Andersson’s attack exploits weaknesses in DSMx and was presented in detail Wednesday at the PacSec security conference in Tokyo. The researcher built a device that he dubbed Icarus, using off-the-shelf electronic components and software-defined radio (SDR). With it, he can take over the control of drones or other R/C devices and lock out their real owners in seconds.
The U.S. Federal Communications Commission has passed rules requiring broadband providers to receive opt-in customer permission to share sensitive personal information, including web-browsing history, geolocation, and financial details with third parties.
The FCC on Thursday voted 3-2 to adopt the new broadband privacy rules, which also include requirements that ISPs promptly notify customers of serious data breaches.
Broadband customers need transparency and control over how their data is used, said Jessica Rosenworcel, one of three Democratic commissioners voting for the rules. Broadband providers are increasingly sharing customer data with third-party companies such as advertising networks and analytics firms, she said.
Everybody expected mixed-reality technology to play a part in Microsoft’s big Windows 10 event on Wednesday—but nobody expected what we got. Rather than showing yet another HoloLens demonstration, Microsoft instead announced a small army of virtual reality headsets unlike anything available today, and they’re all powered by the forthcoming Windows 10 Creators Update.
The demo raised more questions than it supplied answers, but there was still plenty of info to glean if you were paying attention. Here’s everything we know about Microsoft’s Windows 10 VR headsets—and one massive question spurred by their mere existence.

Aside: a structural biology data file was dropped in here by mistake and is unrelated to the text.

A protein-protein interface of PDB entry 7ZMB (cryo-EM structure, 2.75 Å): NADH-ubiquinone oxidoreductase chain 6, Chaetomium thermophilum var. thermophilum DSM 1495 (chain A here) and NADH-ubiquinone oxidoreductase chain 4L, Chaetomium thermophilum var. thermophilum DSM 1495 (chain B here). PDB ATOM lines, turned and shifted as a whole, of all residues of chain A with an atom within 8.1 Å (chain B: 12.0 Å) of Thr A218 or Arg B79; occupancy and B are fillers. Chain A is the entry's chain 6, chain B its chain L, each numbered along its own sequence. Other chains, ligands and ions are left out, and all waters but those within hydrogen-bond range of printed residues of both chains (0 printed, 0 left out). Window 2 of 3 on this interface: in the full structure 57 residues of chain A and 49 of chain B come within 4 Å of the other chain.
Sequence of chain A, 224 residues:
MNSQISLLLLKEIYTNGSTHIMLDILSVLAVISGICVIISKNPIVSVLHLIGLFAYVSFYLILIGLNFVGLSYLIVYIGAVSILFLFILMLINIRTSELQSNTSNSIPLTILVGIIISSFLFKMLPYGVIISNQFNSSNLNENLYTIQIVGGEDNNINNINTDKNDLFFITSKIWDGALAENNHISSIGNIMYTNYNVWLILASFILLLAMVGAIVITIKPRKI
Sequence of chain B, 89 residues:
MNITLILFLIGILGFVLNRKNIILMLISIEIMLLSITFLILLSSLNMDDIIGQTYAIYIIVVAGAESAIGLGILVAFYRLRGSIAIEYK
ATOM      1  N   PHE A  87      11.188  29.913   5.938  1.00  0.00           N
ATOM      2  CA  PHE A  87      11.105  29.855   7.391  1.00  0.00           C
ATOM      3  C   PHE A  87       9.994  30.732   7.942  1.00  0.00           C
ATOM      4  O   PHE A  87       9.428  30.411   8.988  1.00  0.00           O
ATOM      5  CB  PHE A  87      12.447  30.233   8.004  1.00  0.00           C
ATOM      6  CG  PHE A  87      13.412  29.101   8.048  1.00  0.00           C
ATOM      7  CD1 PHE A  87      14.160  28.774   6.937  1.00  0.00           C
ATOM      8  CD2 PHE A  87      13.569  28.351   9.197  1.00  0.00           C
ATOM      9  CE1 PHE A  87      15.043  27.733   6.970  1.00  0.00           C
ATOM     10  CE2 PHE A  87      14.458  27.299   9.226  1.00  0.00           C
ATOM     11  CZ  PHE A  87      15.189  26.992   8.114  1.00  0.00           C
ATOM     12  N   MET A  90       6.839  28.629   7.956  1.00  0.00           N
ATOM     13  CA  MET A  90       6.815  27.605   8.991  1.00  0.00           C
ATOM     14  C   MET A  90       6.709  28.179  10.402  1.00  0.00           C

Video site Vessel is shutting down less than two years after the service became publicly available. The company, headed by former Hulu CEO Jason Kilar, was acquired by Verizon for an undisclosed sum. As a result, Vessel will shut down at the end of October, the company announced in a blog post.
Subscribers who paid $3 a month to get the site ad free will receive a refund for the month of October. iTunes subscribers will have to contact Apple to get the refund.
Verizon plans to merge Vessel into its own digital offerings, and Vessel’s chief technology officer Richard Tom will stay on to head Verizon’s digital entertainment business, according to Recode. Kilar will stay on until the end of the year to “ensure a smooth transition.”
A mere day after its announcement, you can already test the newest, 3D-obsessed generation of Microsoft Paint—if you’re a Windows Insider, that is. Paint 3D Preview is now available for download for anyone in the Insider program running the latest Windows 10 Insider build.
Microprocessor maker Qualcomm is spending its way out of a stagnating mobile phone industry, offering to buy NXP Semiconductors, a company with a strong position in automotive chips, for more than US$37 billion.
Qualcomm formalized its offer Thursday, barely a month after rumors began circulating that a deal was in the offing.
NXP has only just digested its own multibillion acquisition, of Freescale Semiconductor, which closed in December 2015.
The combination of Qualcomm and NXP will have annual revenue of around $35 billion, Qualcomm said. That's still well behind the $55 billion Intel reported for its full fiscal year 2015, although catching up.